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HS Zoo Animals

Updated: Mar 1, 2021

Interest Area Changes to Environment

Zoo Animals Zoo Books Empty Animal Cracker Box Paper Plates Yarn (12 inches or smaller) Safari Truck Safari Hat Animal Picture Cards Animal Stencils Animal Stamps Stuffed Zoo Animals Cotton Balls Animal Masks Animal Paper Plates Animal Cookie Cutters Zoo Keeper Wardrobe ​Cardboard Boxes Real Animal Pictures


Teaching Concepts for Large Group

1. What animals live in the zoo? 2. What is your favorite zoo animal? Chart. 3. Go into detail on the children’s favorite zoo animals listed in #2. 4. Who takes care of animals at the zoo? 5. Who is a veterinarian? 6.  What do animals at the zoo eat? 7.  What is the differences in animals that live in the zoo verses the same animals that live in the wild?


Teaching Concepts for Small Group

1.  Talk about ways lions use their sense of smell. Place cotton balls around the room with a few unscented and a few scented.  Have children pretend to be lions on the hunt by crawling around, and use their noses to find the scented ones. 2. Have children make patterns with safari animal rubber stamps. 3.  Classify animals into categories.  Examples: zoo animals / farm animals, mammals / reptiles, etc.. 4.  Make monkey faces and bananas from felt. Number each monkey. The children will place the correct number of bananas next to each monkey. 5.  Lion Paper Plate Masks - Have the children paint a paper plate yellow or brown. After the paint has dried, have the children use a hole punch around the rim of the plate. Supply the children with yellow, orange and brown yarn pieces, about two inches in length. The children should place a piece of yarn in a hole and tie it. Continue until there is yarn all the way around the plate. At this point the children may cut out the facial features to make a mask, or glue on facial features. 6.  Make cages with blocks for the animals in the zoo. Discuss how you have to take care of the animals. 7.  Make lego puzzles with pictures of the animals and have the children put them together. 8.  Sort the real photo of the animal with the toy. 9.  Make animal tracks out of play dough. Then make cages with popsicle sticks. 10.  Handprint animals found in the zoo.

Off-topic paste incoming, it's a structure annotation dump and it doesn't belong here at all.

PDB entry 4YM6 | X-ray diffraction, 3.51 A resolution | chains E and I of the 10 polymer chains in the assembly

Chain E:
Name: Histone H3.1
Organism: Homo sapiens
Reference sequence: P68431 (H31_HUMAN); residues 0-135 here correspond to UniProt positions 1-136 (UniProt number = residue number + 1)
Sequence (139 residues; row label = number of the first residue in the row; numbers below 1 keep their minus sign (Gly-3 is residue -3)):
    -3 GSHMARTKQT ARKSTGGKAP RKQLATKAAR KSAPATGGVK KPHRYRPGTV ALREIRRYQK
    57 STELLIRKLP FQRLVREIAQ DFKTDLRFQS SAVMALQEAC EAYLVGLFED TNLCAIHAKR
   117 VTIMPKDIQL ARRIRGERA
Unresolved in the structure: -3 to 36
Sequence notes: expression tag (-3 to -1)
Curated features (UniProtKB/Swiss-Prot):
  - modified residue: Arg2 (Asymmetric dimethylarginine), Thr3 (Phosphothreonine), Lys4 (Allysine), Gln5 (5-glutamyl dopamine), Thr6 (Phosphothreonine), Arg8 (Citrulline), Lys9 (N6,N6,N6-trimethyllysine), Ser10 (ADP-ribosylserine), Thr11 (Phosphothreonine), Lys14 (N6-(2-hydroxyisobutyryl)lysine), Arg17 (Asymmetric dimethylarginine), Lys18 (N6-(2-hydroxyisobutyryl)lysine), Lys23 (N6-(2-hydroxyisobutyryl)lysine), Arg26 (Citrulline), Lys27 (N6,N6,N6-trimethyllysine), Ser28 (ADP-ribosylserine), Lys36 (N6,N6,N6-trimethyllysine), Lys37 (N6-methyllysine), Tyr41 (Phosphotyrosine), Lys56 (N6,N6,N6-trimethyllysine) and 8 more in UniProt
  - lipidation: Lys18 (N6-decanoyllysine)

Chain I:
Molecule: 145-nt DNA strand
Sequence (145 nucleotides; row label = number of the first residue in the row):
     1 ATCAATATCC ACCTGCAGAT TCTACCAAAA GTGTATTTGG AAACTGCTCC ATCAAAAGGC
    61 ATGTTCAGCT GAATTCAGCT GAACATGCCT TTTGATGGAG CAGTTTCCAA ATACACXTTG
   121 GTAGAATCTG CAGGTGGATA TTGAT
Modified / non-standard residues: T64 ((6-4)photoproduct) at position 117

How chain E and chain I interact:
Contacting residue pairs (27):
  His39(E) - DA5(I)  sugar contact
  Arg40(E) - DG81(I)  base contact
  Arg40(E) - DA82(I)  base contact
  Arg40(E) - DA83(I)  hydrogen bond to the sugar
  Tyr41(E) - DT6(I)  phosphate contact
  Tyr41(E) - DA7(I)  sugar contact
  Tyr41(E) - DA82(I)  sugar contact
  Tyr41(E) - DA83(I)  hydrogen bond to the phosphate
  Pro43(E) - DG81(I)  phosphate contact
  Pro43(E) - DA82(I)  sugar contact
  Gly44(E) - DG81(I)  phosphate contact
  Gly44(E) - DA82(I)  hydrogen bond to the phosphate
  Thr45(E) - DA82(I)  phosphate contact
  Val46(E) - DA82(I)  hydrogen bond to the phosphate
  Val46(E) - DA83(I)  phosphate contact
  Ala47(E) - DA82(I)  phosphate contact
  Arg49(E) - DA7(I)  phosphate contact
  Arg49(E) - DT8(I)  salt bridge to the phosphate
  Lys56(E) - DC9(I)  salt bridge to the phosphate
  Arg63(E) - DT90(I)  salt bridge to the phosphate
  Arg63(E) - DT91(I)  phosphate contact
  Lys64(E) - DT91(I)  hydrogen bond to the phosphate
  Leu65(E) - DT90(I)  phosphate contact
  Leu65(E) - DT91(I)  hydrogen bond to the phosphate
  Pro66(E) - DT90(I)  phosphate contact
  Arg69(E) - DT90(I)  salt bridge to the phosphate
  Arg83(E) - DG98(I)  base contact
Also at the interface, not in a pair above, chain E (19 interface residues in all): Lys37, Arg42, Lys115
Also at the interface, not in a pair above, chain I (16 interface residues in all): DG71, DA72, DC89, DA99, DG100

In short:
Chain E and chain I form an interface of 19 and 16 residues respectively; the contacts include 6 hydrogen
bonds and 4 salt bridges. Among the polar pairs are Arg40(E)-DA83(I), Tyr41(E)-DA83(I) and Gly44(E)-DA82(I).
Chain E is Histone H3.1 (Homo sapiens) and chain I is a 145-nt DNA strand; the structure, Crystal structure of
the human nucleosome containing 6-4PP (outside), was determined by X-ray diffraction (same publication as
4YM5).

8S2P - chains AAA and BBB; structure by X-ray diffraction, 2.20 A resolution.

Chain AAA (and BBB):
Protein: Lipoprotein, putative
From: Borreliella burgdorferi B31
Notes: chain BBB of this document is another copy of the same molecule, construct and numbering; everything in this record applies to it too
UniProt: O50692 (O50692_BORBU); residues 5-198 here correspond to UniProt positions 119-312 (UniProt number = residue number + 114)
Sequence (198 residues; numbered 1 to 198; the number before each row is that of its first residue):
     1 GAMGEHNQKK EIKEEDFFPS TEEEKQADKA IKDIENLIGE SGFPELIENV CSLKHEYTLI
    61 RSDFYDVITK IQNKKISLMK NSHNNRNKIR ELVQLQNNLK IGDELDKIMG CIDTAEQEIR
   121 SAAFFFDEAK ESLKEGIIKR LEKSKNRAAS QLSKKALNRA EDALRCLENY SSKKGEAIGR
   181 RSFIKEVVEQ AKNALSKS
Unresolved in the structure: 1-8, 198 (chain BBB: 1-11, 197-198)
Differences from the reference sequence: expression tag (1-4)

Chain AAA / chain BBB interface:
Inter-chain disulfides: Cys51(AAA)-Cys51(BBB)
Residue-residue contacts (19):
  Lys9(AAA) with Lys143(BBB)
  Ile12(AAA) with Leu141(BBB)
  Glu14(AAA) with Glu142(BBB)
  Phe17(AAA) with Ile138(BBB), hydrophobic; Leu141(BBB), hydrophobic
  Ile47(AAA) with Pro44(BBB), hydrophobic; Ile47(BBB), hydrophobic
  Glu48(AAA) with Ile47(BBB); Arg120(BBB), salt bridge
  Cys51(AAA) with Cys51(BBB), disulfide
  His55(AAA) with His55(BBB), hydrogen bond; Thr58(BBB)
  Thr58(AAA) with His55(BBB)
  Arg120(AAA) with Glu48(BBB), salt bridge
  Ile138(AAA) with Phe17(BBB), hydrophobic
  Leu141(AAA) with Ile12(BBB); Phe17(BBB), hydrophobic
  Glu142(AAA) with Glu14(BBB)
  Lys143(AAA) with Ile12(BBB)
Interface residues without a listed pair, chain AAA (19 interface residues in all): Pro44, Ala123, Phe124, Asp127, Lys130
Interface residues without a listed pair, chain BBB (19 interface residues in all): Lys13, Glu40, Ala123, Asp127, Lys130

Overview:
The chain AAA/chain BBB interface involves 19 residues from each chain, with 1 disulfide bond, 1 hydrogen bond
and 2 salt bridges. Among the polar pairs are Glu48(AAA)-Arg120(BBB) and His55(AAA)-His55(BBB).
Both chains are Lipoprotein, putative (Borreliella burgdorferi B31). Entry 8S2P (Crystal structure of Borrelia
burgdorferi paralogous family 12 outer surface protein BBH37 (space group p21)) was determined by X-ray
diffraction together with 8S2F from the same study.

Teaching Concepts for Music Movement Wellness IMIL

1. Elephant Tracks - Affix elephant track shapes on the floor in a path with contact paper. Have the children follow the path. You can make the shapes close together or far enough apart so that they can hop from one to the next while playing music. 2.  Bear Hunt 3.  The Bear Went Over the Mountain Tune: For He’s a Jolly Good Fellow The bear went over the mountain, The bear went over the mountain, The bear went over the mountain, To see what he could see To see what he could see, To see what he could see The other side of the mountain, The other side of the mountain, The other side of the mountain, Was all that he could see Was all that he could see, Was all that he could see, The other side of the mountain, Was all that he could see!

Teaching Concepts for Fingerplays